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According to the Epistle to the Romans, Erastus was Corinth's οἰκονόμος (oikonomos),[1] a position of high status. The word is generally translated as "steward" or, in this context, "treasurer";[2] KJV uses the translation "chamberlain", NIV uses "director of public works". An Erastus is also mentioned in the Second Epistle to Timothy and Acts. It is not certain if these verses all refer to the one person.

Relevant verses

  • So he sent into Macedonia two of them that ministered unto him, Timotheus and Erastus; but he himself stayed in Asia for a season. - Acts 19:22 (KJV)
  • Gaius mine host, and of the whole church, saluteth you. Erastus the chamberlain of the city saluteth you, and Quartus a brother. - Romans 16:23 (KJV)
  • Erastus abode at Corinth: but Trophimus have I left at Miletum sick. - 2 Timothy 4:20 (KJV)

The Erastus inscription

In 1929, an inscription mentioning an Erastus was found near a paved area northeast of the theater of Corinth. It has been dated to the mid-first century and reads ERASTVS. PRO. AED. S. P. STRAVIT[3] which translates as "Erastus in return for his aedileship laid [the pavement] at his own expense." New Testament scholars have identified this aedile Erastus with the Erastus mentioned in The Epistle to the Romans but this is in dispute. This debate has implications relating to the social status of the members of the Pauline churches. [4]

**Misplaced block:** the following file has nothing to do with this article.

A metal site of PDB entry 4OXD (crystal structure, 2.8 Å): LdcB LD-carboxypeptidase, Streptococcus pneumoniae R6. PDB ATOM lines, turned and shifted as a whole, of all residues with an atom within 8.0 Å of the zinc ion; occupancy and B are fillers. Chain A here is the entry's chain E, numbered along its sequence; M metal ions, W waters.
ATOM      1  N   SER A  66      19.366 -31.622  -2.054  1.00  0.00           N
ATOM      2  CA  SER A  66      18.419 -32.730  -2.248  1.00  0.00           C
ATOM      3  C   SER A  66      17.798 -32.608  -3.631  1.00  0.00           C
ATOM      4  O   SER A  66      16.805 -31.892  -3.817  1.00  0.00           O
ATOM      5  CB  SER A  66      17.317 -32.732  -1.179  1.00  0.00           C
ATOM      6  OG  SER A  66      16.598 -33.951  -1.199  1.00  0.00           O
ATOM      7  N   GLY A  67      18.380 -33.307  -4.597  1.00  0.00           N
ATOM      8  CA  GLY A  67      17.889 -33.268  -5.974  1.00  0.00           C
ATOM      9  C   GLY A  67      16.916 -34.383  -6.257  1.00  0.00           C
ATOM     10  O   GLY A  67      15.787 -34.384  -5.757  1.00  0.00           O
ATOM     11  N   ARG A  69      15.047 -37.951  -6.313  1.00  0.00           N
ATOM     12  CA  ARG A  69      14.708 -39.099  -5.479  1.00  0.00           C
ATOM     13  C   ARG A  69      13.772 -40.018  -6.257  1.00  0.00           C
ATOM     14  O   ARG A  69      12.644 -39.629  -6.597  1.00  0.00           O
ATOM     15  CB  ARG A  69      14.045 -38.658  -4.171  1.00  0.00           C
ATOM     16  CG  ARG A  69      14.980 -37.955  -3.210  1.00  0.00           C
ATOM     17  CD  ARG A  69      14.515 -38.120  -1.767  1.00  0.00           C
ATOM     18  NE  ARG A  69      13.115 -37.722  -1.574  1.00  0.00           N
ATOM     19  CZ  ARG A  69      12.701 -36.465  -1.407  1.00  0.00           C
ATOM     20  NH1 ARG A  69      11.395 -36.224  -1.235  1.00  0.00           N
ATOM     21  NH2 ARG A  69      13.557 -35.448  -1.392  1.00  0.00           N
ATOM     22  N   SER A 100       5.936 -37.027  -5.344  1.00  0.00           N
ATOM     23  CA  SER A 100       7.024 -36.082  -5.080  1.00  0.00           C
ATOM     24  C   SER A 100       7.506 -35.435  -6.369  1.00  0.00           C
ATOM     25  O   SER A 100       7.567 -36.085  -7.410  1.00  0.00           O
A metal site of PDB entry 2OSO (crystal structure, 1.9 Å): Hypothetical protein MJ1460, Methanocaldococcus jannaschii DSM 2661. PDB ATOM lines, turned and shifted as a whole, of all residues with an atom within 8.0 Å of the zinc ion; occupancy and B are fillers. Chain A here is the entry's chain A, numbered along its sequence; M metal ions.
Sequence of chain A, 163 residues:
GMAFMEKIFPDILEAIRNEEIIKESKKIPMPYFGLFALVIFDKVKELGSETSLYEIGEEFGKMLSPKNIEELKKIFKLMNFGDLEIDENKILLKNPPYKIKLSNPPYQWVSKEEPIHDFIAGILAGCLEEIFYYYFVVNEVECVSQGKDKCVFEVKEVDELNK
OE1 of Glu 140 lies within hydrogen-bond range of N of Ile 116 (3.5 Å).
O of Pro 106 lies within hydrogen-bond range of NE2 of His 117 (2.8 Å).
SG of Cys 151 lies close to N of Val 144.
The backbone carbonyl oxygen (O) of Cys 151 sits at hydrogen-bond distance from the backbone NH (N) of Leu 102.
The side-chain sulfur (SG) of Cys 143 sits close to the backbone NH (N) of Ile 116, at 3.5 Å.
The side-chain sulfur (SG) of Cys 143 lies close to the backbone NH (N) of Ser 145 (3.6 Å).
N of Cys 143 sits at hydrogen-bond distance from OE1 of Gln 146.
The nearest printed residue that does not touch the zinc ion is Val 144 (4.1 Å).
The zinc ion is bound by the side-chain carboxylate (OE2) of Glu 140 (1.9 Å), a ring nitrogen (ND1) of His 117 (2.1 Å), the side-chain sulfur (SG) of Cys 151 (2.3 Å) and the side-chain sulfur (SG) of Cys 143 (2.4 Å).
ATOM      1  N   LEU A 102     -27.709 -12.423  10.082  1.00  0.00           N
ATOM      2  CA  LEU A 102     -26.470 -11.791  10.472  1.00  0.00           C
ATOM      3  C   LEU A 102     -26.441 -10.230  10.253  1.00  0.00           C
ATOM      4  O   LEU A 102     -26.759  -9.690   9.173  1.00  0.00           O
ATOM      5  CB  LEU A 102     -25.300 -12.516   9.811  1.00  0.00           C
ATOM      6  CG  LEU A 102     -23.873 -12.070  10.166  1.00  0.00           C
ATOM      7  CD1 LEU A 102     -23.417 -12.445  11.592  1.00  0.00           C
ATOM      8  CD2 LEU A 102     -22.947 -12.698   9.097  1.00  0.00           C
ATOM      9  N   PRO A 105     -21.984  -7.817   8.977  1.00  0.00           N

References

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